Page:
Tuesday, May 26, 2009
Mankiw criticizes SCOTUS nominee's personal finances
This is a little much. Judge Sotomayor has only roughly $100,000 in savings, but look, she is (I gather) a single woman with no children. She has a life tenured position where her salary is paid by the United States and which she can be fired from only with serious cause. She makes only $179,000 per year but it is as secure as a job can be. She has a generous judicial pension plan that will kick in as soon as she has enough years of service, and given that she has been a federal judge for so long, she might even be able to retire now if she wants to. Just guessing, but judging from her resume and lifestyle, she sounds like a workaholic devoted to her career and immediate family, so she doesn't have time for any ballooning vacations to the south of France anyway. I don't see any hobbies like yacht racing or wine collecting. If that changes, any day she wants to she could walk out of her current job and into a partnership at a law firm in Manhattan or DC and get paid (guessing again) maybe $2 million a year, with the potential for a lot more. In short, when you take Sotomayor's human capital and circumstances into account, there is nothing wrong with her balance sheet. Sure, she could have another $500,000 tucked away, and that would be nice. But why should she? She has no dependents, except maybe her mother, but her brother is a doctor who, let us assume, is doing well. She has a guaranteed job for life with very generous retirement and health benefits, and any day she decides she wants to be a millionaire, all she has to do is pick up the phone. She's doing a job she must love and be good at or she wouldn't be where she is, and she will probably like Supreme Court justices unfortunately tend to, work until the day she can't figure out what button to push in the elevator anymore, if not well past then. So I think Mankiw should ease off.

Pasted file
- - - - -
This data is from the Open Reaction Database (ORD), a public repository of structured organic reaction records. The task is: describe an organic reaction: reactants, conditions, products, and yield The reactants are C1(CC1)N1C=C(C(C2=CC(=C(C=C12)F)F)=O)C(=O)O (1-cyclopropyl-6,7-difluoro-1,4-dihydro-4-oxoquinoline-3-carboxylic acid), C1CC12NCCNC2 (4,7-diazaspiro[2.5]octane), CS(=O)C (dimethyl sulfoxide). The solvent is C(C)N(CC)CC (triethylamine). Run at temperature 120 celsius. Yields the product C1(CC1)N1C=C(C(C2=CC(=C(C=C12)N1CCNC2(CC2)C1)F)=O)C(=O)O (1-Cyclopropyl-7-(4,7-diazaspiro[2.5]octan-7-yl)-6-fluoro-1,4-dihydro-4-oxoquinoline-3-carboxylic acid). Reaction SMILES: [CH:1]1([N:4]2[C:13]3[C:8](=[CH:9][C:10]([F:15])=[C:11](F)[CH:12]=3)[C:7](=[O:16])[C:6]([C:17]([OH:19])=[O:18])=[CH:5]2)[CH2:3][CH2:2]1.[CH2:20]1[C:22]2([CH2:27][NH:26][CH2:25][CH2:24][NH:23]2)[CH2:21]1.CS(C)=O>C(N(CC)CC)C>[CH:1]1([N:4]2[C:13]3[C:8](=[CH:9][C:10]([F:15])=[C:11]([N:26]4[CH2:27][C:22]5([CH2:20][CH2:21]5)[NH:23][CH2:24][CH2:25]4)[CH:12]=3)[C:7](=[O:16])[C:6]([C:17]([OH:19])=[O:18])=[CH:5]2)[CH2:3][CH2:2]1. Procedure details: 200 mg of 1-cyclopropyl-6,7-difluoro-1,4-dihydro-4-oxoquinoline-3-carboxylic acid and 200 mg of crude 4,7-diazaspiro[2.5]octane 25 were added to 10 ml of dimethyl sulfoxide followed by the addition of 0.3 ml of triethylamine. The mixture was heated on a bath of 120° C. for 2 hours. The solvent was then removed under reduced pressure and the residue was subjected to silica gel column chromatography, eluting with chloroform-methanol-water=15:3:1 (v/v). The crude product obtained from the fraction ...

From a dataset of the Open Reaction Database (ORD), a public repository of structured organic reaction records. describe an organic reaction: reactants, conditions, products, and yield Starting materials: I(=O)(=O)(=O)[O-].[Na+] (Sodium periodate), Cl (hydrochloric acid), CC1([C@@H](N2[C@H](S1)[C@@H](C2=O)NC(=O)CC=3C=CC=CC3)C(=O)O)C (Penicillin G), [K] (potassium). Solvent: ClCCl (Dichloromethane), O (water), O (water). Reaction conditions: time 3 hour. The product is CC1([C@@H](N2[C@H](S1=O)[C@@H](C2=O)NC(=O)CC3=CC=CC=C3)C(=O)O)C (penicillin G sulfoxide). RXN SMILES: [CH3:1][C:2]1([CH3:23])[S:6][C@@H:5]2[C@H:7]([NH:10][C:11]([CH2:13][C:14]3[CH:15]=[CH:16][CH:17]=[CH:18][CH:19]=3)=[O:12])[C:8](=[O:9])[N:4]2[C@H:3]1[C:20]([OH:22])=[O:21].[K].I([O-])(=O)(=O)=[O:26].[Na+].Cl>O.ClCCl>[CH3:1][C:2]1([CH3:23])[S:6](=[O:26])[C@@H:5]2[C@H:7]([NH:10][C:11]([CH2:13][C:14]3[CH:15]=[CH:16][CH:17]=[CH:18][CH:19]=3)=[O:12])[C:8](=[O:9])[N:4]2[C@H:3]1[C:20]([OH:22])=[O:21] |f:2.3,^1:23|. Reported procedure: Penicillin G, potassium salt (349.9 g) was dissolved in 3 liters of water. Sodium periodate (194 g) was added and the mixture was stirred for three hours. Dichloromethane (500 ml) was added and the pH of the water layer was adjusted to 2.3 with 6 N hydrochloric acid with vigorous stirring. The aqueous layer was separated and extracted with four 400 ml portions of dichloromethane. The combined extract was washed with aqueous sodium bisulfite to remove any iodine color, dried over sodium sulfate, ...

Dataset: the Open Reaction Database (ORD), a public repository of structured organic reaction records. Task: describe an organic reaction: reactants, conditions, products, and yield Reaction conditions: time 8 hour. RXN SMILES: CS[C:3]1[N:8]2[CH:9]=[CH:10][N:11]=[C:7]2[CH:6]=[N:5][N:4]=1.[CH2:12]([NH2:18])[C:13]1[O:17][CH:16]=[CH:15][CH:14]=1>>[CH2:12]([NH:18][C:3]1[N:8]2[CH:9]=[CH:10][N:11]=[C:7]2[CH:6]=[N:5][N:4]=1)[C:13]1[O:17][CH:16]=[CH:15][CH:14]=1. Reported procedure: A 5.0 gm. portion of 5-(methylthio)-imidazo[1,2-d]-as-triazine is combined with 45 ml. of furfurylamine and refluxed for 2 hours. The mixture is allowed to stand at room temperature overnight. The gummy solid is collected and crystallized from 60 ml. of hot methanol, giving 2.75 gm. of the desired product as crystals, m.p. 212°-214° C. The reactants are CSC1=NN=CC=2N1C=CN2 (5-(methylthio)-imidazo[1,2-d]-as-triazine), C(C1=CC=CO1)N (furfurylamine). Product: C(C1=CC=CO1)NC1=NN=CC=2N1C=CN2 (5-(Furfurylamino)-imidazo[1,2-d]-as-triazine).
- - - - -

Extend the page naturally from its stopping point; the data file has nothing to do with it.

"Some save and intertemporally optimize their consumption plans": and there you have a summary of much that is wrong in economics. Not just the barbarous English, but the wild assumptions; someone who saves, virtually instinctively, is assumed to have Optimized something-or-other. Twit!
Posted by: dearieme | May 26, 2009 3:21:00 PM
What would be the expected market value of her pension?
In other words..... How much is her pension benefits worth?
Let's say her pension is worth $1,000,000. Which seems, to me, a low estimate.
If the good judge had had $1,000,000 in a 401(k) plan, would she be a "saver"? It seems to be that the answer would be: "Of course. She has a million dollars in her 401(k). What a saver!"
Like most economists, Mankiw is happy to make sweeping generalizations about an issue without having any understanding of the fundamentals.
What does that say about Mankiw?
Posted by: Mike | May 26, 2009 3:56:07 PM
I don't read Mankiw as criticizing her for not saving more. He's just describing what she has done, which interests him because he once wrote a paper drawing attention to the way in which people differ in their saving habits.
Posted by: Alan Gunn | May 26, 2009 5:33:03 PM
Alan-- he does say his grandmother would have been appalled, which is very like criticizing somebody.
Posted by: Tom Smith | May 26, 2009 6:50:54 PM
A Mankiw Spender is someone who spends all his liquid assets, which seems to be the case here. Whether that is imprudent or immoral depends on the illiquid assets and on what the money is spent on.